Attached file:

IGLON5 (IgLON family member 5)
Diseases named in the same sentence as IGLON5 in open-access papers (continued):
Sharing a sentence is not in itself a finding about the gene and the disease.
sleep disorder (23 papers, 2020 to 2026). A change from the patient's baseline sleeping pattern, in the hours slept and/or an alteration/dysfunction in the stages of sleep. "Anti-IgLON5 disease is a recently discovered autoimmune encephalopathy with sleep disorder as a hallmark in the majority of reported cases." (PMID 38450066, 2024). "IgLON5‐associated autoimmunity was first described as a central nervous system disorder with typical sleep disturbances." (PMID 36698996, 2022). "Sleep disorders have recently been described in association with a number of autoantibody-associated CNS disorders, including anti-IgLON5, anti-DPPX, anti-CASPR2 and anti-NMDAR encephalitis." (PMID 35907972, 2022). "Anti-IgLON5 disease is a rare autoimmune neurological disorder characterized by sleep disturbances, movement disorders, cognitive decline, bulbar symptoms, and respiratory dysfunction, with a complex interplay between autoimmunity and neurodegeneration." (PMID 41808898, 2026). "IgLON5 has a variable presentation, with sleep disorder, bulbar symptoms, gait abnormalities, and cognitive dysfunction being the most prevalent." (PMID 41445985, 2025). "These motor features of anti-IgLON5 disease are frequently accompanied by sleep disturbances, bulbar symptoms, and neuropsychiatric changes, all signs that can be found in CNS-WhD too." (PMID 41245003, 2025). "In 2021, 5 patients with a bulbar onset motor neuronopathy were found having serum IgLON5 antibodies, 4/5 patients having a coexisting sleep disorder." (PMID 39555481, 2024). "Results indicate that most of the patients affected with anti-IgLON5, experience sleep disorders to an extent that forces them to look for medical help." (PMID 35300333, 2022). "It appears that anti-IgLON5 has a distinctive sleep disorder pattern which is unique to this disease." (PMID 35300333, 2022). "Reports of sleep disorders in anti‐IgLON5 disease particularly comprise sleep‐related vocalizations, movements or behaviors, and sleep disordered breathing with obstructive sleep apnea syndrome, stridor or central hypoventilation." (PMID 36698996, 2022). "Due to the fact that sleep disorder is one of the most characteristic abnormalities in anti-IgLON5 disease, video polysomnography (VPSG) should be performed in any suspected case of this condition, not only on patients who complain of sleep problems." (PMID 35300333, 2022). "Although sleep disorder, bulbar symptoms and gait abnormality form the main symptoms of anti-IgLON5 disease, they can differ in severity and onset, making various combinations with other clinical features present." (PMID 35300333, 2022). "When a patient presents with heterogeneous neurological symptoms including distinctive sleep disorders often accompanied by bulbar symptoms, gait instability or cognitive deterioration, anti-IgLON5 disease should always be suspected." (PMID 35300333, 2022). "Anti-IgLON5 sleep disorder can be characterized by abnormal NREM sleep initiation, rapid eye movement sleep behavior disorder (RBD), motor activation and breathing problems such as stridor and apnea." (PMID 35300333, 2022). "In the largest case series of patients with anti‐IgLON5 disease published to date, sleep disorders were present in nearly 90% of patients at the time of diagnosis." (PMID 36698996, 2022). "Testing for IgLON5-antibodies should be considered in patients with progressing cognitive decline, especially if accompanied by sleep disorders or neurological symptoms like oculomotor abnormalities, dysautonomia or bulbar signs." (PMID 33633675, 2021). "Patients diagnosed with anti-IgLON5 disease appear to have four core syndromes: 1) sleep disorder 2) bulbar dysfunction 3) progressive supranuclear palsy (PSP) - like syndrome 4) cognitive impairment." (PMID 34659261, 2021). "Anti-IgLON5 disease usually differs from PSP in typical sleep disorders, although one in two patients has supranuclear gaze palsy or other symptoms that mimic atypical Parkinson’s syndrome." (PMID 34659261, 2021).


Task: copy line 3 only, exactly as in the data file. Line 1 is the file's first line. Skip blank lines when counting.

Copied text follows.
Sharing a sentence is not in itself a finding about the gene and the disease.